But Moses and Aaron and Israel had a specific promise from the Lord.  They were told that the sins really went onto that goat.  All who believed the promise had their sins removed from them.  In so believing, they were really putting their faith in the future Goat that God would provide, the Remover of sin who would hang on the Cross.  That was the promise that made all the sacrificial promises do what God said.

In a similar way, we have sacraments in which the elements themselves do nothing if they were separated from the promise of Christ.  Bread and wine by themselves give no forgiveness of sins.  Water by itself only makes you wet.  But when combined with Christ’s institution and Word, these physical elements give forgiveness, life, and salvation to all who believe the promise.

Today I tell you: Christ is your Scapegoat.  He has carried your sins away.  He has transported and removed them from you, as far as the east is from the west.  In God’s sight, no sin remains in you.  That is the promise of the Lord Yahweh to you.

However, sins are not removed in every way imaginable.  You still commit sin, so not all sin has been taken away from your person.  Yet God does not see them.  He, the righteous Judge, is satisfied.  In the future, all will be removed, even the original sin that stains your human nature.  May that Day come quickly.

On the Cross, also, all sin was not removed in every way.  Those without faith do not receive forgiveness, just as there was no remission for those who did not trust the promise of God in the Old Testament, no matter how many animals they slaughtered.

Yet Christ has paid the price fully.  All the punishment was suffered.  All the guilt fell on Him.  You need not wonder whether He failed to atone for some of your sins.  All the sins of all the world for all time were paid for by Christ on the Cross.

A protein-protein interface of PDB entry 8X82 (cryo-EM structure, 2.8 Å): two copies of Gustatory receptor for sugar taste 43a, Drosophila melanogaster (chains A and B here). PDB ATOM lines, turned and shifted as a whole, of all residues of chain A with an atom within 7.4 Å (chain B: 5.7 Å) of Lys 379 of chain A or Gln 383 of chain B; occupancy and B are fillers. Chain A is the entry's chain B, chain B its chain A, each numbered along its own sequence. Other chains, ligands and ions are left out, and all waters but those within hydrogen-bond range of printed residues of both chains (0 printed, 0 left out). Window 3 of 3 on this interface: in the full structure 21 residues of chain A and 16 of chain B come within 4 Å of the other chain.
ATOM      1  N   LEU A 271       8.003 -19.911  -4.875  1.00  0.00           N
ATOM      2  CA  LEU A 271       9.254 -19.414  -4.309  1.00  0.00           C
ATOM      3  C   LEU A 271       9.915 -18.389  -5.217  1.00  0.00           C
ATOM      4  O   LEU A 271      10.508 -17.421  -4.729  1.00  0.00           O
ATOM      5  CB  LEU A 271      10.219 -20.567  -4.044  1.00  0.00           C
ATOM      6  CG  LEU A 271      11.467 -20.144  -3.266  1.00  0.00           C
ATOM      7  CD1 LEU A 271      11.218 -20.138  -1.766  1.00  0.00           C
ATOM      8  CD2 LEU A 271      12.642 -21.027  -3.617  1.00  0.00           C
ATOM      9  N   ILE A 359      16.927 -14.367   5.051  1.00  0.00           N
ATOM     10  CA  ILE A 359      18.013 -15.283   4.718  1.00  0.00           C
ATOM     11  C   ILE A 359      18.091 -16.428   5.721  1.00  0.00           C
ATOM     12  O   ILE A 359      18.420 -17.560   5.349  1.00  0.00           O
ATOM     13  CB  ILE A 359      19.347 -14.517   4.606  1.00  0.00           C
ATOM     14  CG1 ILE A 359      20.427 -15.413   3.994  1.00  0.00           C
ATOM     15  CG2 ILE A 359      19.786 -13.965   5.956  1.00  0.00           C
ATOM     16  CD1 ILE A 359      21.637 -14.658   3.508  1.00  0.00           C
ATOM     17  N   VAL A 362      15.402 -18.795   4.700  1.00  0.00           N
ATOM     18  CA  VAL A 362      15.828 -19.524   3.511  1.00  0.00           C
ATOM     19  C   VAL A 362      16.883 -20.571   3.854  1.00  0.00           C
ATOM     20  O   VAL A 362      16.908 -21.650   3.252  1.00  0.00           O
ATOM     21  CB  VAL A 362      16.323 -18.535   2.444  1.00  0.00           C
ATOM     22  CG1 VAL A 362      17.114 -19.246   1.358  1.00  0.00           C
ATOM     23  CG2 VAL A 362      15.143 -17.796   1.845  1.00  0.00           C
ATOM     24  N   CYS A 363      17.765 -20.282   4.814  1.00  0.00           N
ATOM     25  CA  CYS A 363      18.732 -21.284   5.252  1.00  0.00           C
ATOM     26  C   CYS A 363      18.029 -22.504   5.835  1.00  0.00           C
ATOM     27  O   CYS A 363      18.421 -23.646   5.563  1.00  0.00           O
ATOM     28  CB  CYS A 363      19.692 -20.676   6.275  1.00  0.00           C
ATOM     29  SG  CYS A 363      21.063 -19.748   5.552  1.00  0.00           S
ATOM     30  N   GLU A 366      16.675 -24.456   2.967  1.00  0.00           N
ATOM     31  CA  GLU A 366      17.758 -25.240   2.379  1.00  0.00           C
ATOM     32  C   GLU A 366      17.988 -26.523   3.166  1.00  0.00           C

There are some temptations for us here.  Sometimes, we are tempted to not believe the promise.  At other times, we are tempted to focus too much on our own faith.

If an Israelite looked at the goat walking out into the wilderness, he might think, “Is that really how my sins get forgiven?  This looks silly.  Surely something more dramatic is necessary.”

This is the same as when a Christian today says, “Does that splashing of water on a person really give salvation?  It looks so silly.  Surely something more amazing should happen to save a person.”

Or, “Is this bread and wine really give eternal life?  Surely something more exciting and satisfying is required to give such great gifts.”

Or this one: “The Pastor said I am forgiven, but I didn’t really feel it.  Maybe I need something more to get forgiveness.”

God chooses to come in humble ways.  Even Christ when He came on earth did not look amazing and dramatic most of the time.  The Cross, far from looking exciting and satisfying, was depressing and gloomy.  As far as we can tell, nobody felt forgiven that dark day.